Small is full of energy and speaks fast. He tries to work in the vineyard every day, talking with vineyard manager Juan Esparza, starting the tall wind machines when there’s a temperature inversion, or thinning shoots on grapevines.
He never leaves home without his pruning shears.
Small says he’s very concerned about climate change. Forty years ago, chardonnay grapes were planted on south-facing slopes to maximum warmth and light. Now Woodward Canyon is planting chardonnay on extreme north-facing slopes because it’s too hot on the south slopes. “It’s pretty obvious there’s something going on.”
Woodward Canyon’s highest point is only 900 feet, on the ridge that Small is so fond of. He is investing in the north blocks, planting higher and experimenting with different clones, rootstocks and varieties.
This year, they will get the first crop of malbec. R&D, Small calls it.
“There’s only so much you can do with your location,” he says. “We just have to keep putting grapes out there to see how they do.”
It might be decades before they know for sure.
“I’m anxious to see if we get good fruit 20 to 30 years from now,” Small says.
More than ever, Woodward Canyon is focused on sustainability in the broadest sense — economic, environmental and social.
Since he founded the winery in 1981, Small has kept careful notes every year (on temperatures, rainfall, growing degree days and brix levels). “They are no longer applicable,” he says. “It’s a moving target.”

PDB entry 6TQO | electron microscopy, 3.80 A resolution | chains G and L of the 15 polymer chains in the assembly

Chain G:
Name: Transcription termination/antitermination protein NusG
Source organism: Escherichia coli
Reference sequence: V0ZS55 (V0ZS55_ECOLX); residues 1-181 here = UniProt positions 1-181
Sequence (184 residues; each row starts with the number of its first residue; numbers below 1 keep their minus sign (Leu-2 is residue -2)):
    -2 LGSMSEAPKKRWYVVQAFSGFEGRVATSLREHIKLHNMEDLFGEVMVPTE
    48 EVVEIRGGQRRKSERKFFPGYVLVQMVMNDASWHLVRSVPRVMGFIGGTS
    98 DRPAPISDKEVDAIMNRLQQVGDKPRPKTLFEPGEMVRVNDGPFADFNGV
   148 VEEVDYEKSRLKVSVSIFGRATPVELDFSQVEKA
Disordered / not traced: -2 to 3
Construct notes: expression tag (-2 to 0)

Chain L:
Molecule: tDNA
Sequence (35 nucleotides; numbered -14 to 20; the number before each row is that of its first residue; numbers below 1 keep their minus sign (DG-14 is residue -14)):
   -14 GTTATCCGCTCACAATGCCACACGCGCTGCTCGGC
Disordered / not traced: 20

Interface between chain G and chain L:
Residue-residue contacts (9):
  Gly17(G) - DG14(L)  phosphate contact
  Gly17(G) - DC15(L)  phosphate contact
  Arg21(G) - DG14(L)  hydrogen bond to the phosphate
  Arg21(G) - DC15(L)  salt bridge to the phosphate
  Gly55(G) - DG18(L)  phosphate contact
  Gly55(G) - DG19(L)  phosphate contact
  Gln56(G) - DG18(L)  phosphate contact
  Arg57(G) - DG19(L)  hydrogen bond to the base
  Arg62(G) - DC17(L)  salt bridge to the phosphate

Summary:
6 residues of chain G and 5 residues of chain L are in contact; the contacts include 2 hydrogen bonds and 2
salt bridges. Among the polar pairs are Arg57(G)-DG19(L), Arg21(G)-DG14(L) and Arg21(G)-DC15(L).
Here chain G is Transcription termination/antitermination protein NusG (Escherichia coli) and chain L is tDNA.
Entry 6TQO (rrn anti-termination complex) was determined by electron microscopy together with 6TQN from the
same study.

That makes the road ahead tougher for his children, Jordan and Sager, who both work in the family business.
“We don’t know what wines will taste like in the future, how well they will age or how well they will go with food,” Small says, noting that the alcohol levels in his wines have gone up significantly since the early 1980s, due in part to climate change.
For her part, Jordan Small, his daughter, is optimistic about the future of winemaking in Washington, pointing to the tight-knit industry and research universities like Washington State University.
At 71, Rick Small is building a transition plan for the vineyard, and he is pleased his children are interested in taking over.
“Humans have adapted to change in the past,” he says. “You have to change.”
BETSY PEABODY, DRESSED in a warm jacket, gloves and boots, peers into a round tank where Olympia oyster larvae are growing. The lab smells fresh and briny. Millions of pale, brown dots swirl in the seawater below: future oysters, destined for Puget Sound.
Outside, near the Clam Bay tideflats at Manchester on the Kitsap Peninsula, hatchery staff members prepare large setting tanks. Wearing orange-and-black wet-weather gear, they lift bags of empty Pacific oyster shells, dunk them in saltwater and heave them into the setting tank.
Each tank will house 5 million or so Olympia larvae, Peabody explains. Once the larvae attach to the shells, they will be planted at strategic restoration sites in Puget Sound.